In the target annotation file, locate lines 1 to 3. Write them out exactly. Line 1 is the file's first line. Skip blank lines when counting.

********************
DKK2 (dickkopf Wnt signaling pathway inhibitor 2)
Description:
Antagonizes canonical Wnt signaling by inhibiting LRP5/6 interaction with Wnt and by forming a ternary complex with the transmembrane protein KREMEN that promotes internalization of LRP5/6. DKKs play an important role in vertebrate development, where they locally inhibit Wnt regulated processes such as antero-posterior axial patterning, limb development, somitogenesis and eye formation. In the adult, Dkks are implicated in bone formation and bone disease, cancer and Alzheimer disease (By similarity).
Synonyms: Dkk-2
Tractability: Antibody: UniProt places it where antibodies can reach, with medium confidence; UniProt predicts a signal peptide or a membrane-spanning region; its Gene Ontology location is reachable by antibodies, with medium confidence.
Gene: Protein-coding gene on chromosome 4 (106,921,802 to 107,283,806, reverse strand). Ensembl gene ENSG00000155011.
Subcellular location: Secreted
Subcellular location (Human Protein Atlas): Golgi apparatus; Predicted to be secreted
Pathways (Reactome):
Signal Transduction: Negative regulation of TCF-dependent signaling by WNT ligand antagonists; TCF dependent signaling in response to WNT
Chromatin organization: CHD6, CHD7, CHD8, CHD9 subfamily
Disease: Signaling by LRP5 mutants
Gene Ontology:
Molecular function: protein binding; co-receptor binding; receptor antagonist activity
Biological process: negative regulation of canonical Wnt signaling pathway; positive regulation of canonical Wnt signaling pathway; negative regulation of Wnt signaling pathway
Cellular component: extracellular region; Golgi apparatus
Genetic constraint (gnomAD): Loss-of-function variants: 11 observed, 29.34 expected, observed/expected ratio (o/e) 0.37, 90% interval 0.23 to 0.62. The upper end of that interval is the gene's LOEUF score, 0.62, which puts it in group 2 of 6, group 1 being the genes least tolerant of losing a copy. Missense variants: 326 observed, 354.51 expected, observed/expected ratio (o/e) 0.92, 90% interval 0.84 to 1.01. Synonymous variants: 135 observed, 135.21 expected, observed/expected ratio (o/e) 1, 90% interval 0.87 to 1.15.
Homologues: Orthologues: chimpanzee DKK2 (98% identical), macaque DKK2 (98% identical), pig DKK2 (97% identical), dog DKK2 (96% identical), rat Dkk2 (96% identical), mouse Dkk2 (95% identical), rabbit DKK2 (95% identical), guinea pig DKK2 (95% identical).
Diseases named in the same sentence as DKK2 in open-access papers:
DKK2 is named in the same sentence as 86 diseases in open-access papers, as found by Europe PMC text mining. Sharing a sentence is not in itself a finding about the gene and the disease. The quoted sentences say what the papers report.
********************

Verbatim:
DKK2 (dickkopf Wnt signaling pathway inhibitor 2)
Description:
Antagonizes canonical Wnt signaling by inhibiting LRP5/6 interaction with Wnt and by forming a ternary complex with the transmembrane protein KREMEN that promotes internalization of LRP5/6. DKKs play an important role in vertebrate development, where they locally inhibit Wnt regulated processes such as antero-posterior axial patterning, limb development, somitogenesis and eye formation. In the adult, Dkks are implicated in bone formation and bone disease, cancer and Alzheimer disease (By similarity).